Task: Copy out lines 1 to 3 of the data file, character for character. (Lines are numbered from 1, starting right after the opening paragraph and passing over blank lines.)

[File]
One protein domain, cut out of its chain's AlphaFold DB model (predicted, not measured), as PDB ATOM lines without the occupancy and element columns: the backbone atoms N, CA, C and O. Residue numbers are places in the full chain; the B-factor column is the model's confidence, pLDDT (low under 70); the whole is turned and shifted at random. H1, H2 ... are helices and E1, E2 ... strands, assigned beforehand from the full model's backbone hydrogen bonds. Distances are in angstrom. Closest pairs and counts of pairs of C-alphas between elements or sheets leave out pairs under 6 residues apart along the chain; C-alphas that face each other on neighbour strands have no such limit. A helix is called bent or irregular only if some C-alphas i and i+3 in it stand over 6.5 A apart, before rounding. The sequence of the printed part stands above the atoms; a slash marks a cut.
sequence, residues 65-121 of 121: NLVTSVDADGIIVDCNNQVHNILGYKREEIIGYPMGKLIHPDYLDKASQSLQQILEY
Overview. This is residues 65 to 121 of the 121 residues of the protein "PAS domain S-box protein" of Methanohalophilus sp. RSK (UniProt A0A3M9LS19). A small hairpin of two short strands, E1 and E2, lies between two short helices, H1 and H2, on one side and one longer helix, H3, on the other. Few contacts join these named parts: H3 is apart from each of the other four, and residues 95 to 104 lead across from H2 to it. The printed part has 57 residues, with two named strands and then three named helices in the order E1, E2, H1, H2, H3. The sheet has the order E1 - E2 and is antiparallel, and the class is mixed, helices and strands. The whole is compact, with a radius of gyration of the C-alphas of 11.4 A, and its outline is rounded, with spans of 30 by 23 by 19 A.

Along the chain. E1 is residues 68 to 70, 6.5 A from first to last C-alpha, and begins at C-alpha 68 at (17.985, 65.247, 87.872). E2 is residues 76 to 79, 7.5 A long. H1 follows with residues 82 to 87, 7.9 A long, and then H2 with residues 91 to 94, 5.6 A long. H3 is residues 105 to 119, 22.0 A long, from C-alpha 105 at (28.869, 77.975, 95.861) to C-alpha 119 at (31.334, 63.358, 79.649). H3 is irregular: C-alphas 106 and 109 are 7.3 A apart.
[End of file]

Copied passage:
sequence, residues 65-121 of 121: NLVTSVDADGIIVDCNNQVHNILGYKREEIIGYPMGKLIHPDYLDKASQSLQQILEY
Overview. This is residues 65 to 121 of the 121 residues of the protein "PAS domain S-box protein" of Methanohalophilus sp. RSK (UniProt A0A3M9LS19). A small hairpin of two short strands, E1 and E2, lies between two short helices, H1 and H2, on one side and one longer helix, H3, on the other. Few contacts join these named parts: H3 is apart from each of the other four, and residues 95 to 104 lead across from H2 to it. The printed part has 57 residues, with two named strands and then three named helices in the order E1, E2, H1, H2, H3. The sheet has the order E1 - E2 and is antiparallel, and the class is mixed, helices and strands. The whole is compact, with a radius of gyration of the C-alphas of 11.4 A, and its outline is rounded, with spans of 30 by 23 by 19 A.

Along the chain. E1 is residues 68 to 70, 6.5 A from first to last C-alpha, and begins at C-alpha 68 at (17.985, 65.247, 87.872). E2 is residues 76 to 79, 7.5 A long. H1 follows with residues 82 to 87, 7.9 A long, and then H2 with residues 91 to 94, 5.6 A long. H3 is residues 105 to 119, 22.0 A long, from C-alpha 105 at (28.869, 77.975, 95.861) to C-alpha 119 at (31.334, 63.358, 79.649). H3 is irregular: C-alphas 106 and 109 are 7.3 A apart.